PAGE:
ONGON . In all Mongolian languages, the term ongon is applied to the dwelling-place of a spirit or sacred being. In the traditional shamanistic context it refers to any spirit, together with the object in which that spirit resides. There is a great variety of such dwellings. Some are natural (e.g., lakes, trees, living animals, skinned animals), and hence certain scholars refer to the notion of ongon as totemism. Others are artificial (e.g., drawings on rock, wooden or felt figurines, drawings on cloth); for these the collective form ongot is reserved. Some are suspended and clearly visible either in or outside the yurt; others are locked away in sacks or caskets.
A ritual act, usually carried out by a shaman, is required for each of these natural or artificial mediums to become an ongon. For natural ongon s, this consists of establishing a relationship with the spirit that animates and is indistinguishable from the natural being; and for artificial ones, the rite is one that introduces the desired spirit into the created receptacle. A spirit must be fastened down so that humans can have contact with him and control him, for on the one hand a wandering spirit may be dangerous, and on the other an empty receptacle is in danger of being filled by an undesirable spirit.
The ritual treatment of all categories of ongon s is essentially the act of feeding them. Food is given to living animals; meat, butter, or cream is either set down beside the figurines, placed in their mouths, or rubbed on them. Tobacco offerings accompany the food, and the practitioner smokes a ritual pipe. The sanction for failure to feed the ongon is sickness or death, which has led certain writers to attribute a primarily medical function to the ongon s.
The ongon cult is based on the conception of a structural similarity between intrahuman relationships on the one hand and relationships that tie humans to nature for sources of the former's subsistence on the latter. Everything that happens in one domain inevitably has consequences in the other. Like humans, the animals are conceived as being organized in clans. Furthermore, relationships between humans and animals are modeled on intrahuman relationships. These relationships are both interclan (involving alliance and vengeance) and intraclan (involving filiation or descent). For humans and animals alike, being excluded from a clan creates frustration and therefore the desire to seek revenge, a cause of trouble for the whole community. Hence, in addition to clan ongon s, there are also ongon s representing isolated or unaffiliated spirits, which may receive the cult either from one family or from several clans.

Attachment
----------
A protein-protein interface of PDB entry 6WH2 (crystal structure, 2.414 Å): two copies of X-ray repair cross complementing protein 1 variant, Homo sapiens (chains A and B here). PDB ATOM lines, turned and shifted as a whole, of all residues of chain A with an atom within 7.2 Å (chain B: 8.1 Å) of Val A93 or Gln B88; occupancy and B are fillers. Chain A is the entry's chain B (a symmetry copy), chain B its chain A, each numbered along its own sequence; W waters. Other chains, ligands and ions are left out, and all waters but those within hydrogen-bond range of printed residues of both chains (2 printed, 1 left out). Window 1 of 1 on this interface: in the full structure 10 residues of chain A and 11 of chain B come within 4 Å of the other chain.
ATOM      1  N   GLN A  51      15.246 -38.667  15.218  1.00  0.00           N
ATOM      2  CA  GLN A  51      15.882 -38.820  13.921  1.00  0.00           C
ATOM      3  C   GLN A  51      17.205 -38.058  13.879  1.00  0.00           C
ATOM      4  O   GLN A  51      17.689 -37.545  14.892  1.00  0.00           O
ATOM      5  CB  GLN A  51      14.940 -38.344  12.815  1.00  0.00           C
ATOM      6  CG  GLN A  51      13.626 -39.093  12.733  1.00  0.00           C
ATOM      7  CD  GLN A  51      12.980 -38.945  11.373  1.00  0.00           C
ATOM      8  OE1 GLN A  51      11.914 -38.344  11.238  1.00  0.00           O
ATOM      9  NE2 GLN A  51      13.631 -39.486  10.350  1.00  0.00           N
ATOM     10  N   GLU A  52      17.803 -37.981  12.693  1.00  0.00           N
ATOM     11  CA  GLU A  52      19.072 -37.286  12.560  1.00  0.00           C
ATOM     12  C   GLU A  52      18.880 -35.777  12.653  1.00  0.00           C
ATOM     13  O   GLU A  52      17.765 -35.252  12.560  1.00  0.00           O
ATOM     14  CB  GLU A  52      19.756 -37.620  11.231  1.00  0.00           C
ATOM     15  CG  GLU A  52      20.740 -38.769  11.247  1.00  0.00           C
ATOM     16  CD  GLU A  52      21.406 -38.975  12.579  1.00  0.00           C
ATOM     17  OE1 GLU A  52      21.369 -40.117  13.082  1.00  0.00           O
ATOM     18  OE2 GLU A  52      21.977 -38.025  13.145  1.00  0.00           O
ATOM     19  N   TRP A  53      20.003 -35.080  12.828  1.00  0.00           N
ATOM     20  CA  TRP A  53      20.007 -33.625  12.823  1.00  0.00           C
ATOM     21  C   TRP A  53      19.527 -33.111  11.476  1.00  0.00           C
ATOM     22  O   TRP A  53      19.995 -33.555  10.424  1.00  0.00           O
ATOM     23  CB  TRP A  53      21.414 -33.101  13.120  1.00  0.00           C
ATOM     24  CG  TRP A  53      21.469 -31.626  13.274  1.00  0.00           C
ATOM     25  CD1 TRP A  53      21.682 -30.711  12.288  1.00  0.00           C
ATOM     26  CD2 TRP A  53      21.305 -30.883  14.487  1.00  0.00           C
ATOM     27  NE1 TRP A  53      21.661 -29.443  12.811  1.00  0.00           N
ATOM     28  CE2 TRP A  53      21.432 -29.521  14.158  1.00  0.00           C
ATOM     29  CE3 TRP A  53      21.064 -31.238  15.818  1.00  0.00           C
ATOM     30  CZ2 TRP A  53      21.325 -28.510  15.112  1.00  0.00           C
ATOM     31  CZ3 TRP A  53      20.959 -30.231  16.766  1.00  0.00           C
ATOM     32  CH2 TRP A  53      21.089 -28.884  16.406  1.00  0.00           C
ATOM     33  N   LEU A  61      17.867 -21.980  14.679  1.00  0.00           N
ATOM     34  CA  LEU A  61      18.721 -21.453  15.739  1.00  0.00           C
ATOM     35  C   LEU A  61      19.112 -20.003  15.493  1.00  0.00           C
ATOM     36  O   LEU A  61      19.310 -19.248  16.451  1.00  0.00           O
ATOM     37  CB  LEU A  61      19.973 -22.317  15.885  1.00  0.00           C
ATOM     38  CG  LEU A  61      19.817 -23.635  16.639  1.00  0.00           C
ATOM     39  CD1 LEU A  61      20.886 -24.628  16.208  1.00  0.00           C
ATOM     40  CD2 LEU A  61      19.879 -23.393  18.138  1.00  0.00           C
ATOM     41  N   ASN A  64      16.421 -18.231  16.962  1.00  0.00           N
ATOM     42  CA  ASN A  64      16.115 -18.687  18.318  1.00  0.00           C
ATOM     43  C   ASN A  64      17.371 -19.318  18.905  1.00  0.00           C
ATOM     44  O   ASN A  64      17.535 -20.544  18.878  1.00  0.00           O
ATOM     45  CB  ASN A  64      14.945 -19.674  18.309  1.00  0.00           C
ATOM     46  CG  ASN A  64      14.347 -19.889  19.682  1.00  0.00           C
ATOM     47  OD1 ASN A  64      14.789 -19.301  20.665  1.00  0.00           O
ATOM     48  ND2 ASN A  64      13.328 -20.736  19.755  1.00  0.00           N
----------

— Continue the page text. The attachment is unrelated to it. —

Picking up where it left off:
The various modes of access to natural resources are what determine the most significant differences between ongon s. Situated within the confines of the forest and the steppe, the Mongolian peoples have all made their living by hunting. Only subsequently did they adopt pastoralism to a certain extent. When it is hunting that provides sustenance, the relationship between humans and nature is conceived of as based on the model of a marriage exchange, wherein the hunter is to the spirit dispenser of game, Bayan Khangay ("rich forest"), as a son-in-law is to his father-in-law. The hunter takes game from Bayan Khangay just as a man takes his wife from his father-in-law: He is a taker, proud of his catch, yet guilty for not having given anything in exchange. First, the ritual of the hunt aims to reduce the capture of game to a capture of food. The skeleton and the respiratory organs containing the vital breath of life are disposed of in such a way that the animal is allowed to be reborn. Next, the real compensation for the food (i.e., game taken from nature) is made by feeding ongon s either small tamed animals (eagles, cygnets, etc.) or figurines or drawings representing animals, skins of animals, or the like. Thus this system of food exchange is similar to the exchange of women in the marriage alliance system: a man accepts his wife from one family, and in return offers his sister or daughter in marriage to another. This feeding of ongon s is primarily intended to ensure that the hunt will not be hindered by the vengeance of decimated animal clans or the revenge of deceased unlucky hunters. In the event of an unsuccessful hunt, the ongon that is considered to have failed to carry out its part of the contract, although correctly fed, is reviled, beaten, destroyed, thrown out, and replaced by a new one.